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Cited by 655 (0 self)
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AbstractA new class of informationtheoretic divergence measures based on the Shannon entropy is introduced. Unlike the wellknown Kullback divergences, the new measures do not require the condition of absolute continuity to be satisfied by the probability distributions involved. More importantly, their close relationship with the variational distance and the probability of misclassification error are established in terms of bounds. These bounds are crucial in many applications of divergence measures. The new measures are also well characterized by the properties of nonnegativity, finiteness, semiboundedness, and boundedness. Index TermsDivergence, dissimilarity measure, discrimination information, entropy, probability of error bounds. I.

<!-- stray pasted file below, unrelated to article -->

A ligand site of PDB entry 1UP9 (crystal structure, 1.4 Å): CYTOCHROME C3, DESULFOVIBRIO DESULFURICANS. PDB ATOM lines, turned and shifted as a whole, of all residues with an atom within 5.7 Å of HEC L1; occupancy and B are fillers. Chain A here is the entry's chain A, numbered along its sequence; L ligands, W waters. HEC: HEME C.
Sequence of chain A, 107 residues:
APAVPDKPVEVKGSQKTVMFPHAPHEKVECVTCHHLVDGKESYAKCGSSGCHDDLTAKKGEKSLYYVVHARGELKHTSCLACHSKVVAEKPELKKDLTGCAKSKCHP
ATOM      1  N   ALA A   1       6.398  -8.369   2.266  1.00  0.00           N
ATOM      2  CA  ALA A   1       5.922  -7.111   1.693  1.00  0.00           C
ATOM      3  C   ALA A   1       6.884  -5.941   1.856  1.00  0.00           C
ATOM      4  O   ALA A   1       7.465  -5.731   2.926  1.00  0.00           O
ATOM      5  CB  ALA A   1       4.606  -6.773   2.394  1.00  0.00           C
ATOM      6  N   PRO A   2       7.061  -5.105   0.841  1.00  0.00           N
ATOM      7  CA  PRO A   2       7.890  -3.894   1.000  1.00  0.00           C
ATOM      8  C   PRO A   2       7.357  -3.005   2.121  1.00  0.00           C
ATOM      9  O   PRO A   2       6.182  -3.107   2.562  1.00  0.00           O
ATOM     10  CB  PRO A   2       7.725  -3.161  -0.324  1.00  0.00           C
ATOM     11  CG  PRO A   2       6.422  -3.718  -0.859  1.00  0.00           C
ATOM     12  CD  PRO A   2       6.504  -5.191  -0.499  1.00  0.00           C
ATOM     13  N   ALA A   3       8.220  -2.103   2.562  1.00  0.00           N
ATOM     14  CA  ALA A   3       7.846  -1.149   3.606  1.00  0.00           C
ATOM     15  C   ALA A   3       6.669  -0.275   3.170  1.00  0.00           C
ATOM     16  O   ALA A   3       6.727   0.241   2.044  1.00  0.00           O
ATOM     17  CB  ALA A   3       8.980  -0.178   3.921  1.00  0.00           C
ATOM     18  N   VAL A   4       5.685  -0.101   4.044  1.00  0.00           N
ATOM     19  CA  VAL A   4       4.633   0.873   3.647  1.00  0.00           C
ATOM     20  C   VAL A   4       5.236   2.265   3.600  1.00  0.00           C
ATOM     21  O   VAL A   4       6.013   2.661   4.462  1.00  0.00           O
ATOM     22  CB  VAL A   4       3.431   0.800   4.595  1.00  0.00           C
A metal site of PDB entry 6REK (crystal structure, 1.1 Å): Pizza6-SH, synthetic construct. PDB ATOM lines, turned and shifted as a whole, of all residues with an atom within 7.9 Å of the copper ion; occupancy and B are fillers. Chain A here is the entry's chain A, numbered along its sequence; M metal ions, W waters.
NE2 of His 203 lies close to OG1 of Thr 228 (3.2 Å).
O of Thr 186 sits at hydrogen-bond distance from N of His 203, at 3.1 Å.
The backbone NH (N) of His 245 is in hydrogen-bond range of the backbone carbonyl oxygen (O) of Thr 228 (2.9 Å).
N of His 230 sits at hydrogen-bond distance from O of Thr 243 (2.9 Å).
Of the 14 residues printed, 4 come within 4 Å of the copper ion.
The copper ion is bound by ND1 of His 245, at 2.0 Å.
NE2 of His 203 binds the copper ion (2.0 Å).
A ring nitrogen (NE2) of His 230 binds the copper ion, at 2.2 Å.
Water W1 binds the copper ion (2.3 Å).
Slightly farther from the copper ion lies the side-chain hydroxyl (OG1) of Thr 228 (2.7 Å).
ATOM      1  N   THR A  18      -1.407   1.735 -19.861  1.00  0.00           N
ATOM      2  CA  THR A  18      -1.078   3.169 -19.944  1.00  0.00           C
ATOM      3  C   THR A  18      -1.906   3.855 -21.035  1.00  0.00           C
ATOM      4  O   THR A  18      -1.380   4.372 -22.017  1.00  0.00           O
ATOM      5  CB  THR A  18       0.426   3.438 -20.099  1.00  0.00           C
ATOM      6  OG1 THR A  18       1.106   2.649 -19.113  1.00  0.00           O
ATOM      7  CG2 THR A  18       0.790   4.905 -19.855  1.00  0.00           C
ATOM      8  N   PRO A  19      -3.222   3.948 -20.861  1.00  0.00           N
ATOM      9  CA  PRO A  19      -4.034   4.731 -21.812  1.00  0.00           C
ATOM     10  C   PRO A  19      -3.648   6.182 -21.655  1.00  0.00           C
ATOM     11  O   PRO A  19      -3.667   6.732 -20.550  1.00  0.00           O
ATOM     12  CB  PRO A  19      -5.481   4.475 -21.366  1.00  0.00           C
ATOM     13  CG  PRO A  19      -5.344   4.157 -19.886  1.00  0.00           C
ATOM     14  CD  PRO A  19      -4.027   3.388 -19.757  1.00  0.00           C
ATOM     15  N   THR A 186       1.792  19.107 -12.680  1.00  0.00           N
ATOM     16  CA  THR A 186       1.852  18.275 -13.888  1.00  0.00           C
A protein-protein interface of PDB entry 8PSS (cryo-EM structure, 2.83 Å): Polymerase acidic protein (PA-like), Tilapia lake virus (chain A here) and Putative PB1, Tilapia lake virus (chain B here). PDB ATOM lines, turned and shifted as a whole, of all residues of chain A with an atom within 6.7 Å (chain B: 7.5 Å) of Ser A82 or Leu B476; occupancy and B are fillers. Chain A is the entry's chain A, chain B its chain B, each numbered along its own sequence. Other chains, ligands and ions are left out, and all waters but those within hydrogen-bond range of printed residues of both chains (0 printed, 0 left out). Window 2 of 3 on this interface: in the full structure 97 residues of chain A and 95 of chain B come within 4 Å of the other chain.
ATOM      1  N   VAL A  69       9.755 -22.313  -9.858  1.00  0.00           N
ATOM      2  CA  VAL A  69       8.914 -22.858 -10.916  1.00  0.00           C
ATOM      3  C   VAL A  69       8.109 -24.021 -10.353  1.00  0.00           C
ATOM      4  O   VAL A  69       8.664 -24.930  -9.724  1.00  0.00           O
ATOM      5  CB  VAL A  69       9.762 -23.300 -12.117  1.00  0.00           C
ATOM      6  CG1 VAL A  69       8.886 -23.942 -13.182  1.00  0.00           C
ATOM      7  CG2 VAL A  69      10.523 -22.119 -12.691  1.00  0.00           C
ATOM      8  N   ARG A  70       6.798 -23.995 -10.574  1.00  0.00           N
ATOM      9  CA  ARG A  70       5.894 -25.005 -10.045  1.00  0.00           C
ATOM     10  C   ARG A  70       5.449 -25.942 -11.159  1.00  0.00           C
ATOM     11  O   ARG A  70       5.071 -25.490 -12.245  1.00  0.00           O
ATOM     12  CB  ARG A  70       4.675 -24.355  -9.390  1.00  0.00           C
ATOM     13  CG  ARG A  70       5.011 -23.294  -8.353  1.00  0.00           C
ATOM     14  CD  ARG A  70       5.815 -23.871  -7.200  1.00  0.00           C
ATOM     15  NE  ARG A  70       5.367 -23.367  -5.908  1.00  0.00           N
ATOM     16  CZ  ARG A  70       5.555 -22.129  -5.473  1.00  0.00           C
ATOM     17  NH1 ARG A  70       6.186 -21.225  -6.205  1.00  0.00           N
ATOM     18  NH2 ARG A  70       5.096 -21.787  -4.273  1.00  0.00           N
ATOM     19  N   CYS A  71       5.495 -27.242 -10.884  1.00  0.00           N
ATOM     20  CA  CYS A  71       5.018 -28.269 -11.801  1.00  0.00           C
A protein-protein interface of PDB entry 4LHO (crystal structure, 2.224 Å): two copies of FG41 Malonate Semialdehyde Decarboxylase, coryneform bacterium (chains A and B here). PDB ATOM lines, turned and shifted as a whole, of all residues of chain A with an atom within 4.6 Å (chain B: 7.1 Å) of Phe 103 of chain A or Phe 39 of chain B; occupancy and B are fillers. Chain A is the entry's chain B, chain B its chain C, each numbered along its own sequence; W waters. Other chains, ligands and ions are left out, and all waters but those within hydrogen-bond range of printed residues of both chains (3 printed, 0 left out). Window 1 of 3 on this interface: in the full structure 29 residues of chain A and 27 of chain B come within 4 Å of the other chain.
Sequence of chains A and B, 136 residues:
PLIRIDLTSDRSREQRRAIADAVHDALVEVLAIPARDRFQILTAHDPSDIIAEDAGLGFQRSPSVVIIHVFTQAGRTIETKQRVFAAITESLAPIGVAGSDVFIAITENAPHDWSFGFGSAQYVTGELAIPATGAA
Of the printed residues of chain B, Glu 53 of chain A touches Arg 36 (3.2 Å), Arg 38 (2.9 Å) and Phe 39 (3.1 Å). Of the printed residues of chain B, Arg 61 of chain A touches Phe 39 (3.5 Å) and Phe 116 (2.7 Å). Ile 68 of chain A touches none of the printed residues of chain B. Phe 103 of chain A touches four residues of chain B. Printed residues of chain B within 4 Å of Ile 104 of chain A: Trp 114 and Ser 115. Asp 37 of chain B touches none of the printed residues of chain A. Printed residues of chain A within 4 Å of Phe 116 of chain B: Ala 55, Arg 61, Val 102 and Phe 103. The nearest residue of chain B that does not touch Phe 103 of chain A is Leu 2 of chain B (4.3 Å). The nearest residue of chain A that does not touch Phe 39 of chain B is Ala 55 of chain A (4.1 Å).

Understanding Normal and Impaired Word Reading: Computational Principles in QuasiRegular Domains
 PSYCHOLOGICAL REVIEW
, 1996
"... We develop a connectionist approach to processing in quasiregular domains, as exemplified by English word reading. A consideration of the shortcomings of a previous implementation (Seidenberg & McClelland, 1989, Psych. Rev.) in reading nonwords leads to the development of orthographic and phono ..."
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Cited by 589 (94 self)